|(Image copyright William Morrow)|
Along with millions present and past, I’ve long admired Ernest Shackleton, his leadership, and his crew’s mettle in returning safely from an attempt to traverse Antarctica a century ago (1914-1916). Most are familiar with the story of survival of his expedition after its ship Endurance was crushed in the pack ice surrounding the continent before they ever made land.
In April 1916, Sir Ernest and a handpicked selection of five from his crew of 27 men set out on an eight-hundred-mile journey in a 22.5-foot wooden lifeboat, the James Caird, in the harrowing seas of the Southern Ocean seeking a whaling station on South Georgia Island, and rescue. The remaining 22 remained stranded on the desolate and remote Elephant Island, with their only hope for survival resting on their own perseverance and the success of Shackleton’s efforts.
Incredibly, Shackleton and his smaller crew succeeded in the crossing and arrived at their destination of South Georgia. There they were faced with another harrowing journey over its unnavigated mountains to the whaling station at Stromness on the far side. The second leg of the miraculous “double” was also successful and Shackleton later returned to rescue the remaining men from Elephant Island in August 1916.
In January 2013, modern explorer and adventurer Tim Jarvis undertook an effort to repeat the double, an especially dangerous portion of Shackleton’s perilous journey. Jarvis and his modern five-man crew attempted both the ocean navigation and the South Georgia expedition outfitted in the same gear as Shackleton a century before.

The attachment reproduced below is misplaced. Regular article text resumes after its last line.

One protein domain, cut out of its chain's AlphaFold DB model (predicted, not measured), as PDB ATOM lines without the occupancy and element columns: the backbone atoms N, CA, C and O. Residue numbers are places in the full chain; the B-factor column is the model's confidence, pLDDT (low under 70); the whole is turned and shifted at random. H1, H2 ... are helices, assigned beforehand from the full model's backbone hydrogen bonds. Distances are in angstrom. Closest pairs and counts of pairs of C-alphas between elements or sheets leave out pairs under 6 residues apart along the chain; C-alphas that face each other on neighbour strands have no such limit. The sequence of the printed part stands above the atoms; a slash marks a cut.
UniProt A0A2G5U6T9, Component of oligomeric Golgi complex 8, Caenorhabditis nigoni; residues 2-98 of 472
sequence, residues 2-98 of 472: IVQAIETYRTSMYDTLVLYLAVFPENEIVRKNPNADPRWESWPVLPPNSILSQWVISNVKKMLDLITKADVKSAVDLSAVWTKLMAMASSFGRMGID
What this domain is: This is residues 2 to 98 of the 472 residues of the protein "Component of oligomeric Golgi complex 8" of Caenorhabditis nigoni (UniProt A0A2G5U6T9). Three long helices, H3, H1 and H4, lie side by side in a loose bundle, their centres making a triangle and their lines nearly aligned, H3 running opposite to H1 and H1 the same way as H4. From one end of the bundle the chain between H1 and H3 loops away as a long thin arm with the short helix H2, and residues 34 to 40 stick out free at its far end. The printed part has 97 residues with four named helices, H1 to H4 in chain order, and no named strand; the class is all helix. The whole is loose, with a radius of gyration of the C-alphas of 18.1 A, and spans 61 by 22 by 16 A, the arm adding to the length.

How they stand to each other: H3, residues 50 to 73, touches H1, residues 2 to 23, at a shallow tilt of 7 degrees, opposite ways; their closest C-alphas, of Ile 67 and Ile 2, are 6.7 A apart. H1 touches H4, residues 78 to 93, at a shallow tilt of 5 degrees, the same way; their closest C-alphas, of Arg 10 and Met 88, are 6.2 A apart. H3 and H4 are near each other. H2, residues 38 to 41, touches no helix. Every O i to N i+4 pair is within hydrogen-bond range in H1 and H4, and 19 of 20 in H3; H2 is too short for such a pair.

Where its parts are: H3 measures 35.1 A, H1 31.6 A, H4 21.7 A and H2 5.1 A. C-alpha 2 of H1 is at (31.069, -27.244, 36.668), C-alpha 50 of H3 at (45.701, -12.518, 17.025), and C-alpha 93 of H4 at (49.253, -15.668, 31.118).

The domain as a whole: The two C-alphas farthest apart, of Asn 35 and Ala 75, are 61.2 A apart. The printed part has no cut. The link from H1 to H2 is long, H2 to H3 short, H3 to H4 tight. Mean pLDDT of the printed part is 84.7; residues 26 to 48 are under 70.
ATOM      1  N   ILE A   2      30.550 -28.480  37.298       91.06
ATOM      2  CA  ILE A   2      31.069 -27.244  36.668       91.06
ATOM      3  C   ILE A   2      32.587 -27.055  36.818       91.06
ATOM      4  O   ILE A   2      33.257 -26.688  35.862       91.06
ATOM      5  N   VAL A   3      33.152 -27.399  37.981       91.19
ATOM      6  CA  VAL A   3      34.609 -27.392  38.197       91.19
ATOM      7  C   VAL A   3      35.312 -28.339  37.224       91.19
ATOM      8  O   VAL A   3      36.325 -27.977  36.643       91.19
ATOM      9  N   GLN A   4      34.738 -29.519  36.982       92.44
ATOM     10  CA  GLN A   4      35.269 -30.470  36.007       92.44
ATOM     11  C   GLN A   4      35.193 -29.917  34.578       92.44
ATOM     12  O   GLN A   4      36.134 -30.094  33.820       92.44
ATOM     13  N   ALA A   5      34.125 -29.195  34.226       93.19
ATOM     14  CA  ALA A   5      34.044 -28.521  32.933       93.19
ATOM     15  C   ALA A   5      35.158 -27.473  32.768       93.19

So as not to spoil the outcome of the excellent Chasing Shackleton that he penned about the expedition, I won’t detail their own efforts, which were filmed by the Discovery Channel and PBS. Although the DVDs that resulted are outstanding, they don’t include the depth of information available in the book. The measure of effort to which the modern day crew went in authentically recreating the double is in and of itself worthy of reading and is well-threaded throughout the book. Chasing Shackleton also includes many photographs both current and past that capture the enormity of the challenges that both the Shackleton and Jarvis parties faced.
Clearly Jarvis, as with Shackleton, returned to tell the tale. Beyond that, you’ll need to read their story, and I’m certain you’ll be thankful you did. – TF
Note: Previously in Boxer Journal I was fortunate enough to interview Kelly Tyler-Lewis, the author of The Lost Men, the largely forgotten story of the Ross Sea Party that was supporting Shackleton from the far side of Antartica.